The obstacles seemed overwhelming. He needed to win back shippers with reliable freight schedules; regain passengers by offering comfort, speed, and dependability; and restore employee morale with operating practice, structure, and equipment improvements. Barriger replaced the entire steam locomotive fleet with diesel-electrics, making the Monon one of the nation’s first roads to do so. He bought approximately 1,400 new freight cars, which equaled nearly half the fleet he inherited. But he showed his greatest ingenuity in replacing passenger cars. Postwar demand would have kept him waiting two years for new cars, so he acquired twenty-eight U.S. army hospital cars at the bargain price of $16,500 each. The road’s Lafayette Shops rebuilt them, and noted designer Raymond Loewy created attractive interiors. They were used to restore twice daily round-trip service between Chicago and both Indianapolis and Louisville. Also restored was the overnight French Lick Pullman. Barriger’s aggressive methods nearly doubled the Monon’s operating revenue within five years and enabled it to spend $49,000,000 on improvements.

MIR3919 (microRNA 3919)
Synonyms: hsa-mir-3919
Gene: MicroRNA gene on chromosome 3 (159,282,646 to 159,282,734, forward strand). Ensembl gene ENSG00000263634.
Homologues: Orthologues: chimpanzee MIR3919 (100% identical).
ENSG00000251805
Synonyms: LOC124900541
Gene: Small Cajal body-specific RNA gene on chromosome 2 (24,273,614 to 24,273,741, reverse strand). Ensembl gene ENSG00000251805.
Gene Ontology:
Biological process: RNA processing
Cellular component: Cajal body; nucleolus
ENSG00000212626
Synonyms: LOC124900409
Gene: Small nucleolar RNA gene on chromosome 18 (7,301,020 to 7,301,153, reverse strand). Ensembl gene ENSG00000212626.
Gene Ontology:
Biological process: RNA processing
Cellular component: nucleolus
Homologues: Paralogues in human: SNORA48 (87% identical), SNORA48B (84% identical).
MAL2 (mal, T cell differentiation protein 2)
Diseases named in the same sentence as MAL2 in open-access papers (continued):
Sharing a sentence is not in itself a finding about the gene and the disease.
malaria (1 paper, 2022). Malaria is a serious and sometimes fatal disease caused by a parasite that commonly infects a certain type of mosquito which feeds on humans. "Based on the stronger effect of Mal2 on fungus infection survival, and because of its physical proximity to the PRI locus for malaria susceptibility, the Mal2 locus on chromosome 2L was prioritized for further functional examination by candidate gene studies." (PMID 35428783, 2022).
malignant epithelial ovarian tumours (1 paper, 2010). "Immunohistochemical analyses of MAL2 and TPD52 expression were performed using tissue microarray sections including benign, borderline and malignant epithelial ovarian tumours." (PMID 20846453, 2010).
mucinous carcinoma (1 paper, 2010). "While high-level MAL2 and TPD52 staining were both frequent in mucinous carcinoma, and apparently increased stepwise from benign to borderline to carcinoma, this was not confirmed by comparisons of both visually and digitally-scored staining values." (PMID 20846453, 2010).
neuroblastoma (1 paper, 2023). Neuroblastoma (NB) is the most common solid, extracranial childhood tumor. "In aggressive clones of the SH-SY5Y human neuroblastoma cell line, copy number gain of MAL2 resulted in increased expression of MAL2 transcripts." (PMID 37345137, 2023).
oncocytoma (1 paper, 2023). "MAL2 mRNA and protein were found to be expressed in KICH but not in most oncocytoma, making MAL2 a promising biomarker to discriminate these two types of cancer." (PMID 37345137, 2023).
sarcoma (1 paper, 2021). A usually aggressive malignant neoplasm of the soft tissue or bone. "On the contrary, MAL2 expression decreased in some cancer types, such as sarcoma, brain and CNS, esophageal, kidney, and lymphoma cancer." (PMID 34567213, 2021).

Barriger was great at public relations. The Monon painted its passenger equipment red and gray for Indiana and its freight locomotives black and gold for Purdue. When it replaced the weak Wabash River bridge at Delphi, it did so with a flourish, pointing out that the construction method was revolutionary. Always willing to experiment to increase passenger convenience, Barriger added a weekend Bloomington-Chicago train to serve the five colleges and universities on its route and briefly used a self-propelled single unit train to augment main-line service. He speeded Indianapolis trains by eliminating small-town stops but protected the service by inaugurating a parallel bus service that met trains at Delphi. Football, Kentucky Derby, and 500-Mile Race specials were common. The road once introduced seven thousand elementary pupils to the wonders of rail travel by running twenty-four trains in twelve days between Indianapolis and Sheridan. Barriger delighted in using gimmicks to the road’s advantage. He listed competitors’ schedules in Monon timetables for those who found Monon departure times inconvenient. He numbered the new boxcar fleet beginning with No. 1, contending that five- and six-digit numbers wasted accounting time. His business card bore the title “President and Traveling Freight Agent.”